The accelerator initiative began on Sept. 2, 2013, and featured five startup companies - H2Oscore, Vegetal i.D., Microbe Detectives, Rice Technologies, and NEW Works - to participate in its pilot program. The Water Council and a separate panel of global expert judges nominated these entities as inaugural winners based on their potential of commercialization, compatibility with existing companies, and long-term interest in expanding their efforts throughout Milwaukee. The five companies will graduate on Thursday, June 19.

"Entrepreneurship is big in the U.S. and globally, so it's interesting that there's this big push for innovation and new technology, and there are a lot of people out there sitting on ideas," said Thelen. "Whether it's the person in the garage or it's the person who's been on a job for 25 years, or it's the professor that's tinkering with something in the lab, it's important to truly accelerate those ideas and [bring them] not only to commercialization but to adoption."

In a series of blog columns, The Water Council provided additional insight on the graduating companies, including interviews with their management teams.

McGee Young, founder of H2Oscore, said that the company helps communities better manage their water supplies by presenting data collected by local utilities about customers' water use in various real-time online dashboards that relay consumption rates in a relatable, user-friendly and easy-to-read format. Further, the technology serves as a tool to educate the public about the correlation between water usage and water supply and helps customers better understand the value of water.

Vegetal i.D. provides modular, living green roofs that are designed to revitalize a city's natural elements and improve overall stormwater management. The company has developed the Hydropack system - an "all-in-one" pre-vegetated green-roof tray module containing grown vegetation, filter fabric, mineral drainage, and water reservoirs - which helps control runoff with a constant and minimal flow rate. The company has also developed a model to calculate this runoff on a monthly basis using precipitation and evapotranspiration data.

Microbe Detectives provides DNA-based microbial analysis for water and wastewater remediation, as well as for food and beverage and environmental applications. The analysis utilizes DNA sequencing systems and comprehensive genetic databases to better identify and quantify nearly all bacteria in microbial communities and solve water problems - unlike other microbial-investigative services that solely rely on microscopic observation, culturing or chemical analysis.

Rice Technologies developed the Leak Shark, a large-area water leak detection technology that alerts property owners of particular leak incidents by sending text and email notifications. Once a leak has been detected, a coded wireless signal is sent to a receiver to close the main water valve. The system can shut down a home's or business's water supply to prevent major damage. Whereas traditional systems utilize the same twin metal probe method to detect leaks, the Leak Shark generates an electromagnetic field over a certain area and determines the amount and presence of water based on the returning signal.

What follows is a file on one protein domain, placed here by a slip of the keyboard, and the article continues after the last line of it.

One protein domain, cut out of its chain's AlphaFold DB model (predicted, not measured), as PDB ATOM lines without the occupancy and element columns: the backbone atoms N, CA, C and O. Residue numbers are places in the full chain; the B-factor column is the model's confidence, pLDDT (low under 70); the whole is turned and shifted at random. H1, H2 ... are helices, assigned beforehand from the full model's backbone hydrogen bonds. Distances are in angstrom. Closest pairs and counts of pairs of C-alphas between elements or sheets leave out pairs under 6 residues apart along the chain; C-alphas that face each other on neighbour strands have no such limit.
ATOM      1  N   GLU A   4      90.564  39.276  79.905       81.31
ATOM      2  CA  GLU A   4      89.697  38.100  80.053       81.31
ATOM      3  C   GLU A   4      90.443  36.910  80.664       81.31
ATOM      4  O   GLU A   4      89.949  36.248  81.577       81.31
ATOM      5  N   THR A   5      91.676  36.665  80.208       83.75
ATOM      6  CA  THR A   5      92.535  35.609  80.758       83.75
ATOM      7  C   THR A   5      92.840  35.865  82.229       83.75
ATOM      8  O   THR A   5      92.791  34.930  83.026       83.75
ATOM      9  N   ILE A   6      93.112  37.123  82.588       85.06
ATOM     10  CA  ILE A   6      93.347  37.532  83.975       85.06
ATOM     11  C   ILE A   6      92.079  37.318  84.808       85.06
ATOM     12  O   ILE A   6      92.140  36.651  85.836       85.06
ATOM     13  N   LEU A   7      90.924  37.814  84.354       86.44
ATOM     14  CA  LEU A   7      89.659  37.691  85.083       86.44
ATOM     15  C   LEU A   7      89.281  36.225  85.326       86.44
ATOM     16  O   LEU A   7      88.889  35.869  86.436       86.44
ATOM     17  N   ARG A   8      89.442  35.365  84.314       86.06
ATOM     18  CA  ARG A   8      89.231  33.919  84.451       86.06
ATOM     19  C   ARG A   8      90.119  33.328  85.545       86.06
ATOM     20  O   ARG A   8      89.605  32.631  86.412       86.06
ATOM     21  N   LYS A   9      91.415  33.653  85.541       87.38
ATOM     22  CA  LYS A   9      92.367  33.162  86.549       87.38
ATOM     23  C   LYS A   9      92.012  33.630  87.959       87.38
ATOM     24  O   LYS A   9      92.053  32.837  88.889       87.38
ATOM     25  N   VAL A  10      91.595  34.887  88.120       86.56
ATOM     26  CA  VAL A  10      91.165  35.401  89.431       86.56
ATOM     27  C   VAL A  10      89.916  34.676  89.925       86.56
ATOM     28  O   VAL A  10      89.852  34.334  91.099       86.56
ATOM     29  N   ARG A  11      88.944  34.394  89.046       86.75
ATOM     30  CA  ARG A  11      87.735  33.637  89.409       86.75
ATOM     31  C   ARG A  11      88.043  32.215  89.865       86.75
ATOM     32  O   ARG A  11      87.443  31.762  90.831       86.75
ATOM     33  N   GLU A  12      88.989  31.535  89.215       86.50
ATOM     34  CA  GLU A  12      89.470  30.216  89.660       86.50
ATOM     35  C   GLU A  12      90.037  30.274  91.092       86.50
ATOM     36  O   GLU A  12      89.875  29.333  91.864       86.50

Lastly, NEW Works provides an advanced laboratory offering practical learning courses and hands-on water management training encompassing the entire water cycle, including purification, water supply, wastewater transport, wastewater treatment, monitoring and controlling operations, and energy optimization in water treatment plants. President Shajan John said the purpose of these efforts centers on accelerating technology transfer and transforming communities through the use of proper water management technologies.

The WEDC is allotting a $50,000 start-up grant to program participants. They will also receive affordable space in the GWC, business model and operations training, access to UWM and UWW faculty, and access to investment capital funding sources. The five winning companies have extended their leases for another six months and will continue to contribute their services toward the advancement of water innovation. Further, The BREW is launching Round II of the accelerator program in September 2014 and will choose up to six winners by mid-June.

About the Author

Art Haddaway | Assistant Editor

Art Haddaway is the Assistant Editor of WaterWorld and Industrial WaterWorld magazines. A writer and editor of over 10 years, he has contributed to a variety of regional publications covering everything from current events to creative features. Art is a graduate of Oral Roberts University in Tulsa, Okla., with a bachelor’s degree in print journalism.